Today is World Book Day, and as a result I decided I would spice up my blog and venture out of the normal posts of life antics and travels and controversial topics we all really want discussed. Instead, I'm toning it down and doing a book review. For those of you who don't know, reading is pretty much my only super power. I read more than anyone I know and ridiculously fast, sometimes so fast I regret it and have to reread the book. Every Saturday whilst I was growing up, my dad would take us to the library and myself and my sister would sit for hours mulling over which books to get out, I ever wanted was to be Matilda. To me, nothing beats getting lost in a good book, it's something I could discuss forever, but for the purpose of making this blog post a normal length, I'm going to continue.
|Giving Emma Watson a run for her money at World Book Day 2003|
1) Frankenstein, Mary Shelley
This is the only 'classic' I have in my top 5 books. Although I went through a phase of getting through all the 'must reads' a couple of years ago, Frankenstein is the only one which truly resonated with me. Brief summary, it's about a scientist called Dr. Frankenstein who discovers the equation for 'life' and decided to create a man, except the man does not look like anything he ever expected and is instead a monster, the story then follows Frankenstein's monster. This is a really beautiful story, and if you haven't read it then I highly recommend. It's nothing like what I ever thought it would be, and the old English isn't particularly old at all. I fell in love with this book on my gap year, and it's one of the only books I bought to university with me.
2) The Storyteller, Jodi Picoult
The Storyteller is one of those books you have to sit and think about afterwards. I am a huge Jodi Picoult fan, she's my favourite contemporary author, but this book is above and beyond anything I've ever read by her (aka, every book she's written). The book is divided between three people who all tie in together, a young woman, her grandmother who was a Jew caught in the holocaust, and an ex-Nazi who lives in the same town as the young woman. Just writing about this book makes me want to read it again, it might be my favourite book of all time. It's hugely moving and impeccably well written on such a tough subject (to put it mildly). Just be warned, if you read it you will need tissues, and you will need a solid half an hour post-finishing to sort out your brain.
3) A Thousand Splendid Suns
A Thousand Splendid Suns was a huge eye opener for me, despite my degree in Politics and International Relations, I really know very little about Afghanistan and the Middle East during the Taliban years. As a middle class white western woman, it's very easy to be caught up in the media and what they spoon feed you, and despite knowing my dad had traveled through these countries when he was younger, I automatically assumed Afghanistan was a country of war and destruction. This book follows the story of Mariam, from a young girl all the way through her life as the beautiful country of Afghanistan is torn apart. It's an incredible book and up there with The Storyteller as one of the most moving books I've ever read.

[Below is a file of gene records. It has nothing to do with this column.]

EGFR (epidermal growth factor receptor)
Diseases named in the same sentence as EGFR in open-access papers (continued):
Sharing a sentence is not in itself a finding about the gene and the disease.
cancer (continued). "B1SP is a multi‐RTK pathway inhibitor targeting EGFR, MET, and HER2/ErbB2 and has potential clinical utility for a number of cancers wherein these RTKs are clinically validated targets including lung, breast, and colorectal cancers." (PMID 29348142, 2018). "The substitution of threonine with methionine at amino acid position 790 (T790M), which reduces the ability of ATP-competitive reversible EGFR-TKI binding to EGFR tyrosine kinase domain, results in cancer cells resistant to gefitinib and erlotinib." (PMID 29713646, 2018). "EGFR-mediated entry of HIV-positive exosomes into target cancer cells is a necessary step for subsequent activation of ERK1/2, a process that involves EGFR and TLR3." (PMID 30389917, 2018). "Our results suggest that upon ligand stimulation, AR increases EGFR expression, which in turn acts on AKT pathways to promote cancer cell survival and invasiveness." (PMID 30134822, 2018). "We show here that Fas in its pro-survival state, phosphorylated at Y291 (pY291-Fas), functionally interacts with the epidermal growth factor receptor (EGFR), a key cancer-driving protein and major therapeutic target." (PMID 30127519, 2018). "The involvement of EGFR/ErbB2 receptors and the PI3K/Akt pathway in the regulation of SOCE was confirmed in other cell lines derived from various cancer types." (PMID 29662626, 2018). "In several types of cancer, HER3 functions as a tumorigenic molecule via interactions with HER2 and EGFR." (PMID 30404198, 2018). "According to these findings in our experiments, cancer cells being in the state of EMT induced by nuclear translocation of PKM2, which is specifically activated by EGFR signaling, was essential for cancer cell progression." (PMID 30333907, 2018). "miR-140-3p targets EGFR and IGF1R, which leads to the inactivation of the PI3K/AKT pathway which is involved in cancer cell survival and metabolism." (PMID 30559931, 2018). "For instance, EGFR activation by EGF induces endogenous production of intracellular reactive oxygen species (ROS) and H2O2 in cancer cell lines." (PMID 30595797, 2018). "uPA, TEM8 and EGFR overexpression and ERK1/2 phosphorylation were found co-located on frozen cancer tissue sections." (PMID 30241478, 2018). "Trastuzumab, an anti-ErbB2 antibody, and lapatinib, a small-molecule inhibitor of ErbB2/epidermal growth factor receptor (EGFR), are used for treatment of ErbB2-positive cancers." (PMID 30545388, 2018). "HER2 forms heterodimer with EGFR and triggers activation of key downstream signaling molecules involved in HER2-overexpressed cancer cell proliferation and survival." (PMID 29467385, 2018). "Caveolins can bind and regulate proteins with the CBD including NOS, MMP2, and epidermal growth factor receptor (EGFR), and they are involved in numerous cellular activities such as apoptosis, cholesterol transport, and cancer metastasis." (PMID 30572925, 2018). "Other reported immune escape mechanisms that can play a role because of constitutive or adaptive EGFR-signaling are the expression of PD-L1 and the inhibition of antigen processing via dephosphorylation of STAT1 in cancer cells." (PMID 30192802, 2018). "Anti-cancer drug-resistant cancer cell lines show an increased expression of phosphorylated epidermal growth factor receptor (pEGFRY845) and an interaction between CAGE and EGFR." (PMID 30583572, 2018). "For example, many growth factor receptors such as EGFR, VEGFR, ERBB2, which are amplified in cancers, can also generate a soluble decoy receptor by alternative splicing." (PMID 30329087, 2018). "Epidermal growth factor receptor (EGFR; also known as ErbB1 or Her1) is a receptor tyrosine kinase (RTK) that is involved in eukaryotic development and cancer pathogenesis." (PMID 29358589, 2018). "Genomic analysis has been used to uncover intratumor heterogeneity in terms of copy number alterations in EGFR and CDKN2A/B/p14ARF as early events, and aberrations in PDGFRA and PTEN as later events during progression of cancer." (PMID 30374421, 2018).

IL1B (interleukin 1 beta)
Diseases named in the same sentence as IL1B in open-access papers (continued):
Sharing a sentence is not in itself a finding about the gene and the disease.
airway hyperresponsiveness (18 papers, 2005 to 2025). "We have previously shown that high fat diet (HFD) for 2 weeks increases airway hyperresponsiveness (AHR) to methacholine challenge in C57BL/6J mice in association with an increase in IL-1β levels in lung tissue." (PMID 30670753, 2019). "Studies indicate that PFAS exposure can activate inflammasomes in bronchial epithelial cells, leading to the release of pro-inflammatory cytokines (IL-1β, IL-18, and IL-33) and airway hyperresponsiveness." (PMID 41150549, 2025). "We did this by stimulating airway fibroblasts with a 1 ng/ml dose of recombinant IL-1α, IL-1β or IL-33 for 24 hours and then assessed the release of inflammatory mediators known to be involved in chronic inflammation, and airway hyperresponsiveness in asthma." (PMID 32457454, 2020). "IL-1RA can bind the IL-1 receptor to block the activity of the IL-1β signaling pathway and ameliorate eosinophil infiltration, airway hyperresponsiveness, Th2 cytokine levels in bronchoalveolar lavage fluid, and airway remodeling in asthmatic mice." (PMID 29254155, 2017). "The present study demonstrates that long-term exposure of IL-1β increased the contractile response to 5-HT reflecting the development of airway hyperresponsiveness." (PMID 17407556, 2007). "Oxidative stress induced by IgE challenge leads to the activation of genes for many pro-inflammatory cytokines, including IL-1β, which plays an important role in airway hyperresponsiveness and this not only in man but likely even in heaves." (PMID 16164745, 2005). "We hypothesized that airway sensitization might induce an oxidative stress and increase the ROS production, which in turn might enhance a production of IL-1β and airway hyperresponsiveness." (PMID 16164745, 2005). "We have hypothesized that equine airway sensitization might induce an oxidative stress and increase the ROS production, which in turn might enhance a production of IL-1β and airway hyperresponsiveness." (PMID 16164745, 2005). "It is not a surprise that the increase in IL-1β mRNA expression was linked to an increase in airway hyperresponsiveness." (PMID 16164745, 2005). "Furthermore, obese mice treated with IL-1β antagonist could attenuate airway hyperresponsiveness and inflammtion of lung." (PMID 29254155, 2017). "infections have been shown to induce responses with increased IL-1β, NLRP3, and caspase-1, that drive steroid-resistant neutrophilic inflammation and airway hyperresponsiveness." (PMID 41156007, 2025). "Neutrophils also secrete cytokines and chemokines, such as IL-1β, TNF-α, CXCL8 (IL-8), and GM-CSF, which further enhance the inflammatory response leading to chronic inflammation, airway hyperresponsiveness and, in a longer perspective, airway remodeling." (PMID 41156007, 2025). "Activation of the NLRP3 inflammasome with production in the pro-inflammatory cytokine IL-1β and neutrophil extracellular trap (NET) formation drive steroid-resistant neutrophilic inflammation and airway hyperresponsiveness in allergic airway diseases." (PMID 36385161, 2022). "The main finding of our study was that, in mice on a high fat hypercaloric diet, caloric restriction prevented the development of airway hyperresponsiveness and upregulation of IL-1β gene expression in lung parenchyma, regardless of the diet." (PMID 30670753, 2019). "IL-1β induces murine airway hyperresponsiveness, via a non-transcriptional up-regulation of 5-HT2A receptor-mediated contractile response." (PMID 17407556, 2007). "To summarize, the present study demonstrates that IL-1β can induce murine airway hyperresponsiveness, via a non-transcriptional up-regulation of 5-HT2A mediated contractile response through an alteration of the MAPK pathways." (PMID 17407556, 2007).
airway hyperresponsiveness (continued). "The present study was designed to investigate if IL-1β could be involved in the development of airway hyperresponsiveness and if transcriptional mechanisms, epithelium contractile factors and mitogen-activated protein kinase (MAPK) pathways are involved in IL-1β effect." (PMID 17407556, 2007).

4) The Da Vinci Code, Dan Brown
I first read Dan Browns, The Da Vinci Code, when I was 12. My teacher showed us an excerpt in Year 8 (9th Grade) and honed in on how we couldn't read the whole book, so I obviously, stuck my hand up and boasted about having finished it the month before. Classic 13 year old Alice. Since then, I've reread it a couple of times and it never fails to inspire me. I love a good mystery, and The Da Vinci Code is a ridiculously well written take on the conspiracy surrounding The Last Supper. I read the sequels to this book but none of them lived up, this is a good'un, but it does make your head hurt a bit. It also made me want to be a cryptographer for the next year.
5) The Harry Potter Books (yes, all of them), J.K. Rowling
I couldn't write a list of my favourite books without including Harry Potter. In fact, I could probably write a blog post on my love for Harry Potter entirely. I read my first Harry Potter book when I was 7, and haven't looked back. I honestly believe Harry Potter played a huge part in developing my love of reading, and for the next 5 books (the first two had already come out by the time I'd started), me and my dad had a routine set of waking up at 5am to get the book on the day it came out, and then arguing over who was going to read it, and me ending up going and buying another one. As a result have 2 copies of every book, so if you need to borrow one, let me know. I feel so lucky to be in the generation of children which grew up with Harry Potter, and there really is something to be said about J.K. Rowling creating a book which can be read by anyone from age 5-105. If you haven't read the Harry Potter books, at least give them a try, billions of people can't all be wrong.
Writing this blog post made me feel all warm and tingly inside! I truly love reading, cosy-ing up on a sofa with a hot drink and a great book is my idea of a great night. If anyone has any recommendations then let me know in the comments, I'd love to hear your favourite books! How do you feel about these types of blog posts? Let me know if you couldn't care less!
I hope you're all having wonderful weeks- I am currently feeling like there just isn't enough hours in the day!
Ciao for Now!